- Pound stable but subdued
- Greek concerns dominate European markets
- Eurozone data looking good
- UK economy buoyant, despite Brexit gloom
Pound stable but subdued
The British Pound enjoyed a limited resurgence throughout February, having started the month trading close to €1.15. It did manage to drag itself off the floor and press as high as €1.19, albeit only very briefly.
UK data released during the period was reasonably positive overall, although Sterling’s short-lived strength felt more to do with the political situations unfolding within the Eurozone – and in particular the influence of the rise of the anti-EU parties and what bearing they may have on the upcoming elections in the Netherlands, France, Germany, and possibly Italy.
Greek concerns dominate European markets
Concerns surrounding the Greek debt situation are also never far from the surface, with Greek actions scrutinised to see whether they are aligned to their EU/International Monetary Fund (IMF) creditor expectations prior to the release of the next tranche of funds from the latest bailout package. IMF negotiators continue to press for further reform and austerity before sign off is agreed, while Greece has little appetite nor capability to commit to yet more of the same.
Eurozone data looking good
Eurozone data, which has been on the whole rather encouraging, should have been more supportive for the single currency, although it seems that the markets are far too preoccupied in shunning French investments while Eurosceptic Presidential candidate, Marine Le Pen, performs well in the opinion polls. The Eurozone composite Purchasing Managers’ Index hit 56 during February, its highest level in six years, helping to paint a picture of a growing recovery within the EU. Eurozone inflation was also running higher at 1.8%, as food and energy prices impact the bottom line. The EU unemployment rate delivered a picture of improving health, as the jobless rate dipped to 9.6% in December, representing the lowest level reported since May 2009.
UK economy buoyant, despite Brexit gloom
Yet again, the UK economic situation confounded the doomsayers. Fourth quarter UK Gross Domestic Product (GDP) growth was revised upwards to show 0.7% for the final three months of 2016 meaning the economy expanded by 1.8% last year. Further evidence that the UK ended 2016 on a strong footing came from both the manufacturing and construction sectors who both recorded increased output for the month of December. The UK economy now appears to have grown at the fastest pace throughout 2016 amongst all G7 leading industrial nations. Not something that many would have predicted six months ago.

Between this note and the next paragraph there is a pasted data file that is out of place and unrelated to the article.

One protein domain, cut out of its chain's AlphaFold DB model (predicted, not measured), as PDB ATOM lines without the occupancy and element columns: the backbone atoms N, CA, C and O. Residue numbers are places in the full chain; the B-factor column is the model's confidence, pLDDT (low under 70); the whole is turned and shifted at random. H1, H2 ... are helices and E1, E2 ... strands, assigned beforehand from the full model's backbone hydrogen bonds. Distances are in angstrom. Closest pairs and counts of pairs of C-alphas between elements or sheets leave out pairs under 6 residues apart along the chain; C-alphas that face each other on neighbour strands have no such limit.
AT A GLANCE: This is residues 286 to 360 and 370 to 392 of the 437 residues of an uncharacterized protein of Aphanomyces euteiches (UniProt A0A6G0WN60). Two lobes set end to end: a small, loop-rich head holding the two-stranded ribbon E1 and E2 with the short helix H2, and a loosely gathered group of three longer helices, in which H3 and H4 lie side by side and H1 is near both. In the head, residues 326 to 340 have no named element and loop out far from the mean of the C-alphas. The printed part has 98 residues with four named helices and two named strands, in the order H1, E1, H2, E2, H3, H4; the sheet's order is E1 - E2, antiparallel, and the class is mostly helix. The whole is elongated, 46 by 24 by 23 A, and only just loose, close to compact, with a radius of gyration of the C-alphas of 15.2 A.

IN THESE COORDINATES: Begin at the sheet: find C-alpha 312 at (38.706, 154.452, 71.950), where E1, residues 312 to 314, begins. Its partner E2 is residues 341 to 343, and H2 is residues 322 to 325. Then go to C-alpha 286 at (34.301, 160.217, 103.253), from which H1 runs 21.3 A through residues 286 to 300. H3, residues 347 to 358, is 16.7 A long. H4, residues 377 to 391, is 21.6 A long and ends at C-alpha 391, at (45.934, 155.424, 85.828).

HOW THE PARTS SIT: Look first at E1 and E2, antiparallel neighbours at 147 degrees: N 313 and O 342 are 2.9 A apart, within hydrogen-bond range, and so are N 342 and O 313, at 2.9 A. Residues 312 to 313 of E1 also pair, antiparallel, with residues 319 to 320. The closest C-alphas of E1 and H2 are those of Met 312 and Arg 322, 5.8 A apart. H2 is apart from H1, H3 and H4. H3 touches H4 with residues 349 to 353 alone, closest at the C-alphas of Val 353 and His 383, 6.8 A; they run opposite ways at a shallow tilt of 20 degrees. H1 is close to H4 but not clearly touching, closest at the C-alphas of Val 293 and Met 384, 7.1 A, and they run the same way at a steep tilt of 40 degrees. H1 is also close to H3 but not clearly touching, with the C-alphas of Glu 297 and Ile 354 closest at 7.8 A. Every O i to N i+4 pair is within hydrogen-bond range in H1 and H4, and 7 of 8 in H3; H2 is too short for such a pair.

Far from entering a recession, Britain has prospered, with the loosening of monetary policy and the weakening of Sterling post-Brexit vote; growth is encouraging, inflation is rising, both domestic and business confidence levels have not collapsed, leaving the UK for the moment at least rather delighted by its situation, against all the odds.
Retail sales figures for January did highlight an increase on the same month a year ago, although the growth rate was the lowest since November 2013. With conventional stores and online sales declining, this would suggest that the increase in fuel and food costs now being passed on to consumers is having a significant impact on consumers’ spending habits.
UK Inflation continues to climb, with the latest Consumer Price Inflation (CPI) release at 1.8%, although this figure was actually lower than had been predicted. With inflation running at its fastest pace in more than two years, it seems that the next adjustment to the UK base rate will be to go up, although Bank of England Monetary Policy Committee members are yet to side for such action.
The Bank of England (BoE) appears side lined for the moment – whether rightly or wrongly – as it may wish to refrain from making any imminent adjustments to monetary policy, as the outcome from Brexit is far from being resolved. Most commentators do, however, now suggest that the next move, whenever that may be, will be to hike the rate.
The triggering of Article 50 during March moves closer, but still the long term implications are far from clear. While it is hoped that a trade deal with the EU can be reached, helping to create a positive backdrop for the Pound at the moment, it is too soon to become complacent that a satisfactory outcome will be swift and ultimately favour the UK without implications.
Any notion of a hard Brexit will rile the markets and leave Sterling looking for friends, while all encouraging signs will offer support for a stronger Pound. To date, there has been little in the way of substantive news on the situation, hence one of the reasons why Sterling has been relatively stable of late.
For Euro buyers
1.2000 has not been breached, since it broke just after Brexit and that level is now solid resistance. 1.1800/1.1850 now also provides near term resistance, which has held throughout 2017. Near term buyers should target no higher than 1.1850. On the downside, a break of 1.1450 would signal a new test of 1.1000
For Euro sellers
1.1900/1.200 looks like solid resistance; and if you have some time; I would suggest leaving protection above these levels, which have not looked like breaking since just after the referendum. A break of 1.1450 would suggest a quick test lower.
Article supplied by Halo Financial, March 2017
For further details – Ask the Experts
Download our free Money Matters guide